I had the opportunity to present a paper at the inaugural 360|MacDev conference in Denver this December. My chosen topic was to show how to use, reproduce, or hook into various cool things in Mac OS X. The paper itself (nearly done, only about 30-40 pages to go, hope to have it posted here within a week) covers four subjects:
- Crash Reporting
- Managed Client (a.k.a. Parental Controls)
- Authorization Mechanisms
- Time Machine user Interface
The last of those items is about a private API, but one which I expect to become public before long (it was originally going to be public, if you watch the first demonstration from the Leopard announcement). The remainder can all be implemented without any Apple private APIs, although doing so requires differing levels of effort.
The paper itself looks like it’ll be about 120 pages long overall. I’m then planning on updating and expanding it substantially to cover the above topics in greater detail. Eventually I hope to have something which I can publish properly, either through a self-publishing company such as Lulu or through a mainstream tech book publisher like Apress.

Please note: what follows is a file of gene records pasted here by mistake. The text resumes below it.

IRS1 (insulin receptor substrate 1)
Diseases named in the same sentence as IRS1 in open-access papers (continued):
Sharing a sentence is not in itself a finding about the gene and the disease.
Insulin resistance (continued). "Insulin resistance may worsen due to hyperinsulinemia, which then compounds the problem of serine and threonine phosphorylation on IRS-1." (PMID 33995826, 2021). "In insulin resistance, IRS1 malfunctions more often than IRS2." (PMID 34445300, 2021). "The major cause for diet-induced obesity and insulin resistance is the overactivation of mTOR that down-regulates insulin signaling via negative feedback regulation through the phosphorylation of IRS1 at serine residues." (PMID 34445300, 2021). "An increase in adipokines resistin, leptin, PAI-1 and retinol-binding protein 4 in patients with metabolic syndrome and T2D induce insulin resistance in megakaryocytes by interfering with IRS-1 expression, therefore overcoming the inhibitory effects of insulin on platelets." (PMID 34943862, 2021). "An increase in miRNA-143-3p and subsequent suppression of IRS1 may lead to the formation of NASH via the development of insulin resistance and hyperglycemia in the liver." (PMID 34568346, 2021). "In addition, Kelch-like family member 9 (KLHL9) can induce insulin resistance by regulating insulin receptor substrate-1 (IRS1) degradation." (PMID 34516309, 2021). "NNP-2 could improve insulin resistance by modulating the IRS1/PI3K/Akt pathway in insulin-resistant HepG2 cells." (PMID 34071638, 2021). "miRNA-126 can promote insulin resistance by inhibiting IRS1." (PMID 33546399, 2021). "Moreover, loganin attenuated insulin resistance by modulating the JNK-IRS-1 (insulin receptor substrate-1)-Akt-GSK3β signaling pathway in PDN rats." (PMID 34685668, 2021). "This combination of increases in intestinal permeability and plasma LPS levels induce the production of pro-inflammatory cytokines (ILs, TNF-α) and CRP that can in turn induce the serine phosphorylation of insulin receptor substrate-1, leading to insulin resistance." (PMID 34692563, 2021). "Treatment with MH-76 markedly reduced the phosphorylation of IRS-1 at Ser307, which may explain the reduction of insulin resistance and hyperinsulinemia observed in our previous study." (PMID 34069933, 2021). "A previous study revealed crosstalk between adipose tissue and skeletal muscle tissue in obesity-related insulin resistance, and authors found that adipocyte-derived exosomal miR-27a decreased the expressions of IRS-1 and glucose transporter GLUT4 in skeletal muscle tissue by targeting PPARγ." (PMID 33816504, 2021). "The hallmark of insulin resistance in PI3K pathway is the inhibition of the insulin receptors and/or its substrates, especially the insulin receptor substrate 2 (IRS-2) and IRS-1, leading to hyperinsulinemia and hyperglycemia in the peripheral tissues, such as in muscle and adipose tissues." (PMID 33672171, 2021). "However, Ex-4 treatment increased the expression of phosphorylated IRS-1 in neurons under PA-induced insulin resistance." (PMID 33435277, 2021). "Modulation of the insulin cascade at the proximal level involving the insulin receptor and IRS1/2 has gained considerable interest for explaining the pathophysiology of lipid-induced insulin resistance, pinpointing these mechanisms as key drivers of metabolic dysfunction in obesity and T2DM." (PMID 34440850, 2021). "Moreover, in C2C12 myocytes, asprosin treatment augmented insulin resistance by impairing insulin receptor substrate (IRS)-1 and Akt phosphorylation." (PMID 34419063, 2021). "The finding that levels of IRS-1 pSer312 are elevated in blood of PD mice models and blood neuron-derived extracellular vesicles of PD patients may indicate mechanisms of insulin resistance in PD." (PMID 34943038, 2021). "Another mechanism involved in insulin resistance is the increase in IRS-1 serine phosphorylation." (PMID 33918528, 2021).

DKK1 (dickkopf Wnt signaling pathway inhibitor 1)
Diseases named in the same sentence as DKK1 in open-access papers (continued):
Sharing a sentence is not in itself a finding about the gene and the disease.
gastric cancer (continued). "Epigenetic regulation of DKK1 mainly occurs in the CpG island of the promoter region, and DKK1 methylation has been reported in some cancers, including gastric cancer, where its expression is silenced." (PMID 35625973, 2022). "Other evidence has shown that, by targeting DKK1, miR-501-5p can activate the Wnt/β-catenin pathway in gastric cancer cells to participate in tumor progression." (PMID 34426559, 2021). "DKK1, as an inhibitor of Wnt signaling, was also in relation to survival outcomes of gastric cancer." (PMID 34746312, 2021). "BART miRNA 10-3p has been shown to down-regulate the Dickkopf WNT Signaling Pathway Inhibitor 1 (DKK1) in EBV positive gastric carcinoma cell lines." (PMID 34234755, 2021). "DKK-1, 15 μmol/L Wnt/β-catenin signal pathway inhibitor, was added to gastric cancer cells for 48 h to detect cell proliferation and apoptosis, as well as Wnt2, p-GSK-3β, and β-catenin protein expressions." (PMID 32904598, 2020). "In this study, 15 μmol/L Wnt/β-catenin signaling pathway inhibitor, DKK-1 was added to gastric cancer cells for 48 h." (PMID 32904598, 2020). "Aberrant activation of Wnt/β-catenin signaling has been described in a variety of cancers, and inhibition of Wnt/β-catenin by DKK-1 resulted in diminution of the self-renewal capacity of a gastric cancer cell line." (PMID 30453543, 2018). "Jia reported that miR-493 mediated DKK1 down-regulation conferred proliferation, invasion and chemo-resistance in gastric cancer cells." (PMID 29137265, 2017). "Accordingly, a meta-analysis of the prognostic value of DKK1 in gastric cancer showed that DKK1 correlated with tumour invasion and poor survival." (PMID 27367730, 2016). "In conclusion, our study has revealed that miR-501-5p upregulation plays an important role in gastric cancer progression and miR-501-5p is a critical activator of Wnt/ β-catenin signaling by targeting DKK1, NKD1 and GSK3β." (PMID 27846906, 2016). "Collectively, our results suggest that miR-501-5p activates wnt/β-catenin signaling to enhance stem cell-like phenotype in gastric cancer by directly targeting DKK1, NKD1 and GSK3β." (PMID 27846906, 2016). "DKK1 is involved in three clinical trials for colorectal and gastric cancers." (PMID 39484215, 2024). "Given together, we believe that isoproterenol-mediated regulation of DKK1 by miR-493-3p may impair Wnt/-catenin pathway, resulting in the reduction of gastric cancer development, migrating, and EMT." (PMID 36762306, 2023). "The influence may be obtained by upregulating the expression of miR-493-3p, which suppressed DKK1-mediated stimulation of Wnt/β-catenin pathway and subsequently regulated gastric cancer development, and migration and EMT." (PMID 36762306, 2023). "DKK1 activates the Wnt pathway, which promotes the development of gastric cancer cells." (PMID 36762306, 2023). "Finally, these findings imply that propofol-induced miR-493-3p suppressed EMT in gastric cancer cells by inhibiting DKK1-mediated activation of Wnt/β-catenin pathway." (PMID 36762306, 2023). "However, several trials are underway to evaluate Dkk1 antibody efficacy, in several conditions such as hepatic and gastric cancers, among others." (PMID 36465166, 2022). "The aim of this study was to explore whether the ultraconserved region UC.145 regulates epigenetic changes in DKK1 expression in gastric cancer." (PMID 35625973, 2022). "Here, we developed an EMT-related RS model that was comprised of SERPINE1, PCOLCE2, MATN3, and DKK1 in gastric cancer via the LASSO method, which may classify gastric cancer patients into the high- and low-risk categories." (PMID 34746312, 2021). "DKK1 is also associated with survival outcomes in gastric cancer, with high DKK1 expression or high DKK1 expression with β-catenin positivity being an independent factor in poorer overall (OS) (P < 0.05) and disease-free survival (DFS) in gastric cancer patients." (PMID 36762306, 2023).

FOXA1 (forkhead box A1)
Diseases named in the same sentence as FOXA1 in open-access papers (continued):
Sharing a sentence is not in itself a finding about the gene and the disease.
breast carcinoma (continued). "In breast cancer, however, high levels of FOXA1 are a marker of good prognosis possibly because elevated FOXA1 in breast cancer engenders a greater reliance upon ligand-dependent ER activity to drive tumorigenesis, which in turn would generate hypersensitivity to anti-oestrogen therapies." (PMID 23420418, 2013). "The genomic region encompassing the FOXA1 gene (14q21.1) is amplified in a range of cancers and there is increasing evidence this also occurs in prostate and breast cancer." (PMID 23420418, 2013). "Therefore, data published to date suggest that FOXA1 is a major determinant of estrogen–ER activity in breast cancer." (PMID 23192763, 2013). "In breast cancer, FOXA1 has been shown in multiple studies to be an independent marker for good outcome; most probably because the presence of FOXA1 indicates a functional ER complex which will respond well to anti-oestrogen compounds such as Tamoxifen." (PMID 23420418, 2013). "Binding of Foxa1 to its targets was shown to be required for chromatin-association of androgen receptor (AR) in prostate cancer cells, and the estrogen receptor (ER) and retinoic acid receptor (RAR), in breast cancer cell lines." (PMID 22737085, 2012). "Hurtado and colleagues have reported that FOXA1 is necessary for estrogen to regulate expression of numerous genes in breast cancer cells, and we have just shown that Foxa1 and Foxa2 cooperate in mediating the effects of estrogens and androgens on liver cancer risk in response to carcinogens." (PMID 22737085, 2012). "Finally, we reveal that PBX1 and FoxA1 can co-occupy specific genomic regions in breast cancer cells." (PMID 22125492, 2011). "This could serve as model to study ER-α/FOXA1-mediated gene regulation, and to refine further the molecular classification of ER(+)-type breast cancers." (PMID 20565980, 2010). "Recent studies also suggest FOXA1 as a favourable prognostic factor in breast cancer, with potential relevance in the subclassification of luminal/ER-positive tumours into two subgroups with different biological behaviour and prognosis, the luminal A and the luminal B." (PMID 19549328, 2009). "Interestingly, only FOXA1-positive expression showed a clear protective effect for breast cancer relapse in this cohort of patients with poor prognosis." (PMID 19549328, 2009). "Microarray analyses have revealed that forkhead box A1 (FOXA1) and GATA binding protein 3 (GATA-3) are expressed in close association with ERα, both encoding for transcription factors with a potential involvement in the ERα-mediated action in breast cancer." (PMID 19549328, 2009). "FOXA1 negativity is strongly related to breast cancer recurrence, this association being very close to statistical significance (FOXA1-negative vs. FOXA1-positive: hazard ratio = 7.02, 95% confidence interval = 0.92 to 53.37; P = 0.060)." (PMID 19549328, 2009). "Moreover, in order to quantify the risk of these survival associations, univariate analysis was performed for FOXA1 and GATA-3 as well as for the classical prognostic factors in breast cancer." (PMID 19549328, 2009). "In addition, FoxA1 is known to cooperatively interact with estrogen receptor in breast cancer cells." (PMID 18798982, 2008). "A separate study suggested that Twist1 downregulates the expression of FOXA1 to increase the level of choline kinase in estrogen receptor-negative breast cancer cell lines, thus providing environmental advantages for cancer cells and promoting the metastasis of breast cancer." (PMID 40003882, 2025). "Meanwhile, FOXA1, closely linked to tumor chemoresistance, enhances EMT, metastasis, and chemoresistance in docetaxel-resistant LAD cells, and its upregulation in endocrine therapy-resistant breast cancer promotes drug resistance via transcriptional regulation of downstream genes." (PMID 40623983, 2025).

If there are any topics about OS X programming which you would find interesting, please tell me. One example I’m thinking to add would be something based around the Objective-C runtime, such as a functional language using the ObjC runtime as a dynamic OO base— probably something Lisp based, similar to Nu (but without any Lisp-ObjC language bridges).
For now, however, I’m including the slides for the presentation I gave on Friday. Due to a cock-up on my part, I didn’t bring my updated Time Machine code and exposition with me on my laptop, so the Time Machine section of the talk used the same details as a 2007 presentation I gave to the Toronto CocoaHeads chapter. I’m looking to update that soon, and that information will also be posted here.
There is also a decent chunk of code available via the official github project, which I will be updating and expanding as I work on the book. One order of business will be to implement a remote backtracer to remove the current dependency on the private Symbolication.framework on Snow Leopard.